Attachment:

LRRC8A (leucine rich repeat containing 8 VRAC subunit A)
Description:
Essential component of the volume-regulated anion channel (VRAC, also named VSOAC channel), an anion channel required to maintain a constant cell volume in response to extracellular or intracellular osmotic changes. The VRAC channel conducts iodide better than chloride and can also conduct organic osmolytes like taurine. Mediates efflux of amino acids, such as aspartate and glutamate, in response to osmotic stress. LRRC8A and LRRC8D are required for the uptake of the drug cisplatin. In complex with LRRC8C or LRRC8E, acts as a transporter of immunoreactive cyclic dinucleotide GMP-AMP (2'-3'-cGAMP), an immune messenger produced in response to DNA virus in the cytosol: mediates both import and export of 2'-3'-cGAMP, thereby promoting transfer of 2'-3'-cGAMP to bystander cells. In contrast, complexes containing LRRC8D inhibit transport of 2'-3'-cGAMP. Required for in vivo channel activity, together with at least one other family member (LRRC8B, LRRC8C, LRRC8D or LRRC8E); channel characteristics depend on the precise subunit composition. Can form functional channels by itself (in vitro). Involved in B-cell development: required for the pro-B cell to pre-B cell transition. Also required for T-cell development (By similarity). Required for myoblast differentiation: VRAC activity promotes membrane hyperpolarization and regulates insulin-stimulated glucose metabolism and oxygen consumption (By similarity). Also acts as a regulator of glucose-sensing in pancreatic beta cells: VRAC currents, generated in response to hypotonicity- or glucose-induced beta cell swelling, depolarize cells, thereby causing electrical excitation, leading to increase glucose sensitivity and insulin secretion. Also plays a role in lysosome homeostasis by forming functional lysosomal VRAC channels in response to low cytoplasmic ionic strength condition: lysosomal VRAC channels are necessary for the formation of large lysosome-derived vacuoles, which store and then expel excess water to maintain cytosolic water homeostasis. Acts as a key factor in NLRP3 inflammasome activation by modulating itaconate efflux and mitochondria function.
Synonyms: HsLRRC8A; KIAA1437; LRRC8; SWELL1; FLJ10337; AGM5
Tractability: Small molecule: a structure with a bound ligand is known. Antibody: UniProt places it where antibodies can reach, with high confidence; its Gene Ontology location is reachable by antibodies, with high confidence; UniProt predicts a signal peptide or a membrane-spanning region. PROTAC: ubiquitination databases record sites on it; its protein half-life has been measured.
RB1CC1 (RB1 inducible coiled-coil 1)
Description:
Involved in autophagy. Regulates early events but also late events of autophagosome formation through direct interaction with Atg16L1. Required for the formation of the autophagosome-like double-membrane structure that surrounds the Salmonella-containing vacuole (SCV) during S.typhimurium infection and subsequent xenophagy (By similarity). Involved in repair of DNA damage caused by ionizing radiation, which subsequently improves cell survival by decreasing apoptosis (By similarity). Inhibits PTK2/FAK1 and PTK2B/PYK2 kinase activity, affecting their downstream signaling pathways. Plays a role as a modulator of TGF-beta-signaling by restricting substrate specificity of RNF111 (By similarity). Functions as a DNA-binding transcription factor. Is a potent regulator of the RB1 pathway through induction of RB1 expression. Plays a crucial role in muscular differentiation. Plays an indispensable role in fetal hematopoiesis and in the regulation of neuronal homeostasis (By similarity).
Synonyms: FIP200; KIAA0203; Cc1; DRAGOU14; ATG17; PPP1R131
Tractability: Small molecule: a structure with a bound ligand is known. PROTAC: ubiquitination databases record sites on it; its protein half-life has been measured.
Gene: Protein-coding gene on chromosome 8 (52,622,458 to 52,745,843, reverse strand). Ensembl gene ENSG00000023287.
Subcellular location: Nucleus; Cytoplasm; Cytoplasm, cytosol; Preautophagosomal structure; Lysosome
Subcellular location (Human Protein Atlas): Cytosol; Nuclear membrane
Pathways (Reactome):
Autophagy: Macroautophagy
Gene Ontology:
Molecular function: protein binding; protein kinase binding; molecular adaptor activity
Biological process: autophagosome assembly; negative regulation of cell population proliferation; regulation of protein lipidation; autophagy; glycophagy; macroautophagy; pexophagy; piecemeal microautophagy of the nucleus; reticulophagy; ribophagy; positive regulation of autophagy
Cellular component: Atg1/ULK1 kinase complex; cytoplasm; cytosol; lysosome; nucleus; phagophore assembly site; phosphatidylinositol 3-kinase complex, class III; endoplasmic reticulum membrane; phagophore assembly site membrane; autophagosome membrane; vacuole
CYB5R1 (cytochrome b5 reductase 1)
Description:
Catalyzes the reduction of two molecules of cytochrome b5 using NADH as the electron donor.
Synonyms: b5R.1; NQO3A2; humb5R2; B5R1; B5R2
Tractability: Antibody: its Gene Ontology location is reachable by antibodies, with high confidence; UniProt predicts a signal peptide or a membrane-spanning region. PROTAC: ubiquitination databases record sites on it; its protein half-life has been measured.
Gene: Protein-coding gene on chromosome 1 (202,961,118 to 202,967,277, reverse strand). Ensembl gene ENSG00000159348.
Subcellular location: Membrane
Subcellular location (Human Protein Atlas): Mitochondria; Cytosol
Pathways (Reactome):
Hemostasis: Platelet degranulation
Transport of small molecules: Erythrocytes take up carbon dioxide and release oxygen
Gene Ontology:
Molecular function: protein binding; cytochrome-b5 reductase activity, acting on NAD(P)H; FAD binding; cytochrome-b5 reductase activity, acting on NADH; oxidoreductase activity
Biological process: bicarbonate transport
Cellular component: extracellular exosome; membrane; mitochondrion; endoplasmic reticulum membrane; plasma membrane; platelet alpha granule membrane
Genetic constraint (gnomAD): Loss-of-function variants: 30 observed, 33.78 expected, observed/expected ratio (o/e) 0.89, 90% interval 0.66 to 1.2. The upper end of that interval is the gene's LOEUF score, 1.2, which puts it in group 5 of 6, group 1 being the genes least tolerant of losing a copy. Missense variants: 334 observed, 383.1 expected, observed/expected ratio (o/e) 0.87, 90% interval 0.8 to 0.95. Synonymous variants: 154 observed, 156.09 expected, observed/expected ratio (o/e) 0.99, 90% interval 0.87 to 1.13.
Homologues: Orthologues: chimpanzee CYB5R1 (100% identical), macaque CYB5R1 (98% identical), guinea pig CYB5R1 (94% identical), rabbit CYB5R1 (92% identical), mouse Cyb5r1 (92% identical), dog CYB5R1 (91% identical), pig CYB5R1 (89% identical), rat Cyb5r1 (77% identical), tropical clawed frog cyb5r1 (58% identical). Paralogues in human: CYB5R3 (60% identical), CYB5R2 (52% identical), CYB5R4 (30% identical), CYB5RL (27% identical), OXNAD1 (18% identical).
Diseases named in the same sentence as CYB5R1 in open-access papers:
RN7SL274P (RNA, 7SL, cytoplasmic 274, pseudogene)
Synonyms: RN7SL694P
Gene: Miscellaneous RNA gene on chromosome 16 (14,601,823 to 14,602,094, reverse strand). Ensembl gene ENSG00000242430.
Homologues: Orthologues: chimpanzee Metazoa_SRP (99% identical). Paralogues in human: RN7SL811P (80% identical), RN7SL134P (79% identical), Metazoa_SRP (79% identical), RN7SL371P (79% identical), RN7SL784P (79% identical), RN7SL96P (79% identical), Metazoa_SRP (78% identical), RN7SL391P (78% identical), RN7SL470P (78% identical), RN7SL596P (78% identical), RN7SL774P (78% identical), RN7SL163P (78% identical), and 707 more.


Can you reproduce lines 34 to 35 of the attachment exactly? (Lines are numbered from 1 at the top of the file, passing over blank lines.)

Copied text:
Cellular component: extracellular exosome; membrane; mitochondrion; endoplasmic reticulum membrane; plasma membrane; platelet alpha granule membrane
Genetic constraint (gnomAD): Loss-of-function variants: 30 observed, 33.78 expected, observed/expected ratio (o/e) 0.89, 90% interval 0.66 to 1.2. The upper end of that interval is the gene's LOEUF score, 1.2, which puts it in group 5 of 6, group 1 being the genes least tolerant of losing a copy. Missense variants: 334 observed, 383.1 expected, observed/expected ratio (o/e) 0.87, 90% interval 0.8 to 0.95. Synonymous variants: 154 observed, 156.09 expected, observed/expected ratio (o/e) 0.99, 90% interval 0.87 to 1.13.